But okay, there’s a little in there about the day.
In the United States, on November’s fourth Thursday, we celebrate a national day of thanksgiving.
Who’re we thanking? If you’re Christian, that’d be God. If you’re pagan, you don’t specifically thank anyone. You realize you’re expected to conjure up some feeling of thankfulness—you have a nice life, a decent job, good health, some loved ones, and got that
But even among the Christians who remember, “Oh yeah, we’re thanking God,” a lot of the thanking is limited to saying grace before the meal. “Good bread, good meat, good God let’s eat,” and he gets 1 percent of our focus, with the rest of the day centered on food. And if you dare try to make the day more God-focused, you’ll earn the outrage of everyone in the family who was really looking forward to the deep-fried turkey.
Okay. Let me say that if you want to practice more actual thanksgiving in your relationship with God, good. I’m all for that. So’s God. But that means way more than thanking God only once a year, on the government-approved day set aside for it.
Thanksgiving: The lifestyle.
“Thanksgiving” is used to translate the Hebrew yadá/“use one’s hand[s in praise],” and the Greek evharistía/“gratitude”—from which we get the word Eucharist. We offer our praise, gratitude, and thanks to God, for he is good, and his love lasts forever.
Every good thing ultimately comes from God.
Well, unless it’s not really a good thing. We gotta pay attention to the fruit of the “blessing” you experience. If it produces the Spirit’s fruit it’s totally a God thing; if it produces crap it’s not. Fr’instance a sudden windfall of money. That can go either way: Put it in the wrong hands and it can be toxic, and lead people astray. Put it in the right hands and it can bless everyone. Some so-called “blessings” are far from it. But when they are: Thank God.
Naturally we thank God for the stuff he’s done recently. But when you read the Psalms you’ll notice the authors thanked him for both recent and ancient stuff. They thanked God for rescuing them from current foes, and they thanked God for creating the cosmos, bailing out Abraham and Jacob, freeing Israel from Egyptian slavery, giving them the Law—for pretty much every event between earlier today, and trillions of years ago. We might think, “Well there’s no point in writing a thank-you card for that gift I got last Christmas; that was so long ago.” But there’s no such time limit on thanking God.
Nor should there be. Other people are far too fond of saying, “Get over it.” They want us to be done with our thanks, our regrets, or any of our emotions—mourning or rejoicing, whatever, move on. Too much sadness, or too much joy, creeps them out a little. They can’t handle compliments. They can’t handle criticism. They can’t handle emotions, period: They lack the Spirit’s fruit of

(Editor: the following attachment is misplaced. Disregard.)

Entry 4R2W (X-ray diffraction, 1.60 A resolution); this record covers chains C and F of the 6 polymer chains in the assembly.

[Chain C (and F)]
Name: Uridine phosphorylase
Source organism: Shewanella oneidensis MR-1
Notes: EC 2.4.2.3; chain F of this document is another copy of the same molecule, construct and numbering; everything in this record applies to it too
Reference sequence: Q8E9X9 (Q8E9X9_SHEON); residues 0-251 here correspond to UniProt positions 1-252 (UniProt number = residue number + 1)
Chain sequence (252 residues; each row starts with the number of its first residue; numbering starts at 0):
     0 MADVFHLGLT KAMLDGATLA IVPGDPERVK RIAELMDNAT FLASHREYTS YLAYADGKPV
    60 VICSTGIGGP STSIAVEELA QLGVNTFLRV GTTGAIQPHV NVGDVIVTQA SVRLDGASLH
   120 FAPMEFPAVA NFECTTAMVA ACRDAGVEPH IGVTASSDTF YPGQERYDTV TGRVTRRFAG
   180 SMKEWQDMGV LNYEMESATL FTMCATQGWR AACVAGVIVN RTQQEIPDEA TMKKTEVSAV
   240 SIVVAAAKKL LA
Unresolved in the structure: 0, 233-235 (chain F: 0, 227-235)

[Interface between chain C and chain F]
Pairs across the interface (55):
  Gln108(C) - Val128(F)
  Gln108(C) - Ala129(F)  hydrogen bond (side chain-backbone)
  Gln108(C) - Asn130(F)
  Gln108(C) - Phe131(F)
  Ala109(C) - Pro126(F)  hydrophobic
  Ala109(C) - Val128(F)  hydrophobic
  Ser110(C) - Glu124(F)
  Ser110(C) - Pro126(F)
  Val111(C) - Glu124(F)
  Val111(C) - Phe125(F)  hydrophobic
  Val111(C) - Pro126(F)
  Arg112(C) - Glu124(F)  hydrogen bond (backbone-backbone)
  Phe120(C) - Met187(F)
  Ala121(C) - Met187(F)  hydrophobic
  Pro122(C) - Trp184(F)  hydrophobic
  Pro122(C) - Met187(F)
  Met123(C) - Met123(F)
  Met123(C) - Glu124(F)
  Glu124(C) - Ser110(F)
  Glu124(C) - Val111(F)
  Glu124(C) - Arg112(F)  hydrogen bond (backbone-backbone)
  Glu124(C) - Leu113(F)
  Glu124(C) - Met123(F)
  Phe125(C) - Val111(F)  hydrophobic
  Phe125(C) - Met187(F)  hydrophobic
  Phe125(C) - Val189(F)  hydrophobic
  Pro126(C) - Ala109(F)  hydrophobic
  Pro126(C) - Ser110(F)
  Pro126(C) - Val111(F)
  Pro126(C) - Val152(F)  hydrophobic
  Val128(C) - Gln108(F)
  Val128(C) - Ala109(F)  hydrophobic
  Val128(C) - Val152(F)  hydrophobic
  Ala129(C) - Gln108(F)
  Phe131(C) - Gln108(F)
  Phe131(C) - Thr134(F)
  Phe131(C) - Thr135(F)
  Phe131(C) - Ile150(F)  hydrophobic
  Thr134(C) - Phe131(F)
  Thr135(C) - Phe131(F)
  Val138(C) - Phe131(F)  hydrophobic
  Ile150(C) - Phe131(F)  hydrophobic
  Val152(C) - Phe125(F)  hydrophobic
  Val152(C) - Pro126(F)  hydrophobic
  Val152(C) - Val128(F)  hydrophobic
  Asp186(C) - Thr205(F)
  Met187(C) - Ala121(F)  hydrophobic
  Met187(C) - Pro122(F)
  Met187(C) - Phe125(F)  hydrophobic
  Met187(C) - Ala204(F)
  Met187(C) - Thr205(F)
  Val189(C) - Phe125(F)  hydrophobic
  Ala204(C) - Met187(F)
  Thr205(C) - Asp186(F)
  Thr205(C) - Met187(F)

But God never tells us to stop being thankful, towards himself or others. Because we ought never stop. God is infinitely gracious, so there’s nothing wrong with trying to be infinitely appreciative. Every time we take holy communion, we thank Jesus for his self-sacrifice. That happened 20 centuries ago. So why can’t we thank God for stuff which happened 20 minutes ago, 20 days ago, 20 months ago, 20 years ago? What he’s done in the distant past still affects us in positive ways. Thank God for all of it.
And unlike our fellow humans, don’t worry about swelling God up with pride. He’s humble; he knows exactly who he is and what he deserves. He’s gentle; he’s not gonna go bonkers over our praise. And he totally deserves our thanks. And more.
Because the Psalmists say, “Thank the L
By way of infinite comparison, the L
Praying our thanks.
In the Lord’s Prayer, Jesus actually didn’t bring up thanksgiving. Yeah, I know some people think the “Your kingdom come; your will be done” bit is thanksgiving. They’re interpreting it wrong. Those are requests, obviously, for God’s kingdom to come, for his will to be done. Not facetious brown-nosing “Gee I hope you get everything you want” in order to butter God up so he’ll grant the next several requests we pray.
So if you’re praying the Lord’s Prayer, good. But you’re gonna have to pray some thanksgiving in addition. I’ve heard Christians teach, “Jesus didn’t include thanksgiving in the Lord’s Prayer because people don’t need the reminder. We’ll naturally thank God on our own.” I wish that were true. But not all of us were raised to be courteous, nor taught to say “Thank you” where appropriate. Some of us are too self-centered and think we have a right to grace, whether it comes from God or other people. Many of us (and, I admit, myself included) take God too much for granted. So reminding ourselves to thank him: It needs to become a regular thing.
Keep track of when God answers your prayers, and thank him—whether you like his answers or not. Thank him for current answers; thank him for old answers. Remind yourself of what he’s done for you in the past. Keep that “attitude of gratitude” towards him—it’s really useful when it comes time to be grateful for others, or show grace to them as well.
This is a lifestyle, not just a once-a-year thing. So don’t upend your family’s Thanksgiving Day celebration by announcing to them, “We’re not really thankful enough, so this year we’re gonna forego the food and just talk about thankfulness.” I know Christians who’ve chosen to do this, and it’s so wrong. Thanksgiving Day, despite its religious origins, is a feast day: You feast because you’re celebrating God’s blessings. You don’t fast on a feast day! Fast other days. Heck, you know the next couple days, when every merchant in America wants you to empty your bank accounts and throw it at them? Skip that. Spend those days praying. Spend Thanksgiving Day rejoicing. ’Cause God’s blessed you so much.